We know D.C. Get our free newsletter to stay in the know.
Every year, the members of the Academy of Motion Picture Arts and Sciences get things wrong. Filmgoers’ righteous protests—which nominations are unworthy, which snubs are unfathomable—are subjective, of course, and the misguided picks usually few enough to prevent all-out Sturm und Drang.
But then the 2015 nominations were announced. Total Sturm und Drang.
So perhaps it’s not surprising that the animated and live-action shorts chosen to compete this year are, for the most part, a whole lot of meh. The live-action collection is the bigger disappointment, with even the bestof the lot—a suicide story starring Sally Hawkins and Jim Broadbent called The Phone Call—failing to connect enough dots for a satisfactory conclusion. Boogaloo and Graham is more lighthearted, focusing on two young brothers in 1978 Belfast whose father gives them baby chicks to raise. Again, there’s a question mark or two left at the end, but the resolution of the family’s bickering over the chickens when they get older feels truthful and loving despite the incomprehensible arguments.
Aside from one touching moment, the Tibetan-language Butter Lamp, a collaboration between France and China, also leaves you shrugging. It’s about an itinerant photographer who schleps around various backdrops and persuades Tibetans to let him take their photo. The hinted-at message of the film is that the photographer, with his multitudes of exotic scenery, is bringing a bit of joy into the lives of people too poor to travel. But it’s too slight to make an emotional impact.
The two final live-action candidates, Parvaneh and Aya, center on young women who make new friends—one out of necessity, the other out of dissatisfaction with her life. You root for Parvaneh, an Afghan who, in the snoozy start of the film, is living in Switzerland, timid and unfamiliar with her new home. When she asks an outgoing, enterprising blonde to help her wire money to her family back home, the woman brings out Pari’s inner badass. The title character in Aya, however, is clearly unhinged, deciding while she’s waiting for someone else at the airport to pose as a professional driver for a foreign man traveling to Jerusalem. Aya won the Israeli version of an Oscar for best short, but through its entire 40-minute runtime, this woman and her refusal to be honest—or give a reason for her action—will make you as batty as she is.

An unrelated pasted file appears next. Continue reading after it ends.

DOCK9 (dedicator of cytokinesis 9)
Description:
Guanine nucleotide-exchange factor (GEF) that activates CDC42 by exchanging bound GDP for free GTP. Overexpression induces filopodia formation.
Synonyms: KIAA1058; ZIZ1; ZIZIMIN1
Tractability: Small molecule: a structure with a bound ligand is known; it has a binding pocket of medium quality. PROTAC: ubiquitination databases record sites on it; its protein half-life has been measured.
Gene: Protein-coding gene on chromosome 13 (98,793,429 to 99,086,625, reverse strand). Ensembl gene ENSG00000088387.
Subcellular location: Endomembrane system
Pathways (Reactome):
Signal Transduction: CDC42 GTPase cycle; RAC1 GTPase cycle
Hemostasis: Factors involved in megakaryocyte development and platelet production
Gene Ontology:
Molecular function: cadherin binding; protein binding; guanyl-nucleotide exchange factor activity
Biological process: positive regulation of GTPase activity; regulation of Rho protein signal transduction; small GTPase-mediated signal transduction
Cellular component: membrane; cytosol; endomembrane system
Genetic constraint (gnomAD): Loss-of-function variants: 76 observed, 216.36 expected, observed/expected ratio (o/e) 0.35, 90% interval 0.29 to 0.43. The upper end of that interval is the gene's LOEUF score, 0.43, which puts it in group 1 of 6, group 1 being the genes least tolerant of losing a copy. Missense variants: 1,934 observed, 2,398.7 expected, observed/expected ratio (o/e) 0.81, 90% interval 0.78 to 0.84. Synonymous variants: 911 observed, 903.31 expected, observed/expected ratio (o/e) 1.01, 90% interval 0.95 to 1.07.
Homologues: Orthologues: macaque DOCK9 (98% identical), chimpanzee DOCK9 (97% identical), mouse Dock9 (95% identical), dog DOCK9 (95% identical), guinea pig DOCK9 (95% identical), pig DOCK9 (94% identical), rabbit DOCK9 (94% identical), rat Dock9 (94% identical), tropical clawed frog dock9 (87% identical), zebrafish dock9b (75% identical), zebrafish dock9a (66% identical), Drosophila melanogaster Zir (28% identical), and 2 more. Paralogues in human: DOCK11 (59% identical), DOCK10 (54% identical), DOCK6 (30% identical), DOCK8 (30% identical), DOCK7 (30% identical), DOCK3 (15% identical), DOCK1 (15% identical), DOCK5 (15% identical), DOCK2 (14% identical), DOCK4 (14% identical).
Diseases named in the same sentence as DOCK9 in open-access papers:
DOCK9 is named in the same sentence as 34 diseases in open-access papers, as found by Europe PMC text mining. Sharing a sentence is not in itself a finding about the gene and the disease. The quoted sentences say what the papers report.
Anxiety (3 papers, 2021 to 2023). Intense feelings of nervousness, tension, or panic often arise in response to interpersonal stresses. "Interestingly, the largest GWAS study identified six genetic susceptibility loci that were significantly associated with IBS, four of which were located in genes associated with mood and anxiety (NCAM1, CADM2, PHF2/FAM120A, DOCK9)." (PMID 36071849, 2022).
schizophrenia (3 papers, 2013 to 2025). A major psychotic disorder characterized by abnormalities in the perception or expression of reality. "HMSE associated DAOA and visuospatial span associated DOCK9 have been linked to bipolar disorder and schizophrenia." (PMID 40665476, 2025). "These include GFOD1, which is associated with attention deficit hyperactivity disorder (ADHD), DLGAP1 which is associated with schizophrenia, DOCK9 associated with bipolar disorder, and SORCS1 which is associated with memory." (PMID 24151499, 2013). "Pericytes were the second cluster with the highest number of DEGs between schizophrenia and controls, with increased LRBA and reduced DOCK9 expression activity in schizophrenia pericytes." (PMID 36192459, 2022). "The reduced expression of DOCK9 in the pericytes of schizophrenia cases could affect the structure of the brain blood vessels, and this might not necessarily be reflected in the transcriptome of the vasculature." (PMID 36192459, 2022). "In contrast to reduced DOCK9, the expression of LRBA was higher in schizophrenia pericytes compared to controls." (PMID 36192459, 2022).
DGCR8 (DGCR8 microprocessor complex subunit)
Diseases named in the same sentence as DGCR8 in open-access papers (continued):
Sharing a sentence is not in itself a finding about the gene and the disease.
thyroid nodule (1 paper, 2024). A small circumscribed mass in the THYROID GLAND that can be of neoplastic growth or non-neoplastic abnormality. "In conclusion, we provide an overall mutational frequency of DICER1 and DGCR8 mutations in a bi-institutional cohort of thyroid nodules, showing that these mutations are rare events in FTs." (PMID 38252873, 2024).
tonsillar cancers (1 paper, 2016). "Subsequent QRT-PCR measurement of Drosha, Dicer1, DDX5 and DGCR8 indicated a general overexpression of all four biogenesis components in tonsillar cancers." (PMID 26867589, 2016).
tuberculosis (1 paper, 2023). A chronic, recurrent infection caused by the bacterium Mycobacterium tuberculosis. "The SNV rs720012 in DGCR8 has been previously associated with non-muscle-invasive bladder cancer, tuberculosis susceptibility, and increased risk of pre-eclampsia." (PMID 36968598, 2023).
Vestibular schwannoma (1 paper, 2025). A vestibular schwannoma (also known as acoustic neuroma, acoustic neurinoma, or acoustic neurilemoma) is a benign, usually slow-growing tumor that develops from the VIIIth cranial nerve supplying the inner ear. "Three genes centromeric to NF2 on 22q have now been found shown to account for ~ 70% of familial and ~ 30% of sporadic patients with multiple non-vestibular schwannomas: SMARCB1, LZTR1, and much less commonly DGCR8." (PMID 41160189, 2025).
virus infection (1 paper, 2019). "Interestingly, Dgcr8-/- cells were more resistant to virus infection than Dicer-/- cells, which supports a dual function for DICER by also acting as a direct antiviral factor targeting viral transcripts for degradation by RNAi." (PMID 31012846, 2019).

The animated shorts may not have stronger messages, but they do have stronger storytelling. A Single Life is full of charming touches, opening with a 20-ish woman about to eat pizza right out of the box when a delivery arrives. It’s an album, and when she puts it on the record player, she discovers that time moves back and forth along with the needle—so, naturally, she checks out different periods of her life.The film doesn’t end on the best note, but its earlier whimsy stays with you.
In capturing the life of an orphaned pig who’s in charge of running a windmill dam that keeps pollution out of his animal-populated town, The Dam Keeper is tinged with loneliness. The pig is mocked for being dirty and shunned at his school, supporting a message about the power of friendship. Though it could use a bit more cheer to better counter the bleakness, well, it’s about a little piggie—it’s cute even when it’s sad.
There’s no joy at all in The Bigger Picture, a story about an ill elderly woman cared for by her two adult sons who don’t get along. Add the title to that summary, and you’ll see where this one’s heading. Disney’s Feast, meanwhile, follows the company’s laugh-and-a-tear formula with a clever story about a puppy whose frequently human diet changes from junk food to greens—much to his displeasure— as his owner trades bachelorhood for married life.
Though the sight of a bouncy dog diving into a bowl of popcorn is adorable, the Canadian Me and My Moulton is the best of the lot, a 14-minute portrayal of a family as narrated by the middle of three daughters. Her voiceover describes her jealousy of the traditionally-minded tenants who live below them. (Watching the girls sporadically topple over in art-deco kitchen chairs while no one pays attention is rather hilarious.) The film is simply drawn, the narration deadpan: “We’re off-topic,” the daughter interrupts a family discussion to tell us. Me and My Moulton may be less than a quarter of an hour long, but it delivers everything you look for in a good film.
All in all, it’s a laudable lot, but if this selection parallels the rest of the Oscar nominations, just imagine: Somewhere out there, there’s a short-film equivalent of the shameful Lego Movie snub.
Screenings of the Oscar-nominated shorts begin Jan. 30 at E Street Cinema.